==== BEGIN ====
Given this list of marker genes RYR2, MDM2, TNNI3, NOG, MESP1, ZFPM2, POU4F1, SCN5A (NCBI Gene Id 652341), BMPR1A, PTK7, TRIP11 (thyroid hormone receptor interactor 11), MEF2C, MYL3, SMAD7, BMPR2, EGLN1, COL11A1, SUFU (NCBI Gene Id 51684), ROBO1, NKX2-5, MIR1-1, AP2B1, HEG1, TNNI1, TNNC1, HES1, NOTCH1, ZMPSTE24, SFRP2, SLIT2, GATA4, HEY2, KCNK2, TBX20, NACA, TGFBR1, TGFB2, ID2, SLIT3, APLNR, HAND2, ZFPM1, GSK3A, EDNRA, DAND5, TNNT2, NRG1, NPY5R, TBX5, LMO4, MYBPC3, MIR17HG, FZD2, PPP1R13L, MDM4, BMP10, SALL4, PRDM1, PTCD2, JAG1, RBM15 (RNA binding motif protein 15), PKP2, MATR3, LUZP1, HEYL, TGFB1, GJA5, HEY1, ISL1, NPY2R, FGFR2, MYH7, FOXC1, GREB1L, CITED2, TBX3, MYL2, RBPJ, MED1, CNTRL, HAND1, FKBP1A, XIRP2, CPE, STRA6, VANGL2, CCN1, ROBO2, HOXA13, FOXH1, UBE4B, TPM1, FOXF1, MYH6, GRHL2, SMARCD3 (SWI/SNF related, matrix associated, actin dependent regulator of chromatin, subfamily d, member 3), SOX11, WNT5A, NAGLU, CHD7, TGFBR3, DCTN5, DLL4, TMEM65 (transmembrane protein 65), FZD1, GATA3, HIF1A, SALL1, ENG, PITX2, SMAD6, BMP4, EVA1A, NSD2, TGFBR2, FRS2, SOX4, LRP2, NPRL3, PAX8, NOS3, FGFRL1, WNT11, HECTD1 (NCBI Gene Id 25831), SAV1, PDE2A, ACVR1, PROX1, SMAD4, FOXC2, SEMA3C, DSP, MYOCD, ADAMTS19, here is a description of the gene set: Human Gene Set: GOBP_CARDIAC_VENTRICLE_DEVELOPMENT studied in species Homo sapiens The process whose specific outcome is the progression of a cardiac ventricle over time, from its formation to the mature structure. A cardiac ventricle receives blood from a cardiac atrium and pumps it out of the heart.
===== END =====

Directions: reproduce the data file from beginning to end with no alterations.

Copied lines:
Given this list of marker genes RYR2, MDM2, TNNI3, NOG, MESP1, ZFPM2, POU4F1, SCN5A (NCBI Gene Id 652341), BMPR1A, PTK7, TRIP11 (thyroid hormone receptor interactor 11), MEF2C, MYL3, SMAD7, BMPR2, EGLN1, COL11A1, SUFU (NCBI Gene Id 51684), ROBO1, NKX2-5, MIR1-1, AP2B1, HEG1, TNNI1, TNNC1, HES1, NOTCH1, ZMPSTE24, SFRP2, SLIT2, GATA4, HEY2, KCNK2, TBX20, NACA, TGFBR1, TGFB2, ID2, SLIT3, APLNR, HAND2, ZFPM1, GSK3A, EDNRA, DAND5, TNNT2, NRG1, NPY5R, TBX5, LMO4, MYBPC3, MIR17HG, FZD2, PPP1R13L, MDM4, BMP10, SALL4, PRDM1, PTCD2, JAG1, RBM15 (RNA binding motif protein 15), PKP2, MATR3, LUZP1, HEYL, TGFB1, GJA5, HEY1, ISL1, NPY2R, FGFR2, MYH7, FOXC1, GREB1L, CITED2, TBX3, MYL2, RBPJ, MED1, CNTRL, HAND1, FKBP1A, XIRP2, CPE, STRA6, VANGL2, CCN1, ROBO2, HOXA13, FOXH1, UBE4B, TPM1, FOXF1, MYH6, GRHL2, SMARCD3 (SWI/SNF related, matrix associated, actin dependent regulator of chromatin, subfamily d, member 3), SOX11, WNT5A, NAGLU, CHD7, TGFBR3, DCTN5, DLL4, TMEM65 (transmembrane protein 65), FZD1, GATA3, HIF1A, SALL1, ENG, PITX2, SMAD6, BMP4, EVA1A, NSD2, TGFBR2, FRS2, SOX4, LRP2, NPRL3, PAX8, NOS3, FGFRL1, WNT11, HECTD1 (NCBI Gene Id 25831), SAV1, PDE2A, ACVR1, PROX1, SMAD4, FOXC2, SEMA3C, DSP, MYOCD, ADAMTS19, here is a description of the gene set: Human Gene Set: GOBP_CARDIAC_VENTRICLE_DEVELOPMENT studied in species Homo sapiens The process whose specific outcome is the progression of a cardiac ventricle over time, from its formation to the mature structure. A cardiac ventricle receives blood from a cardiac atrium and pumps it out of the heart.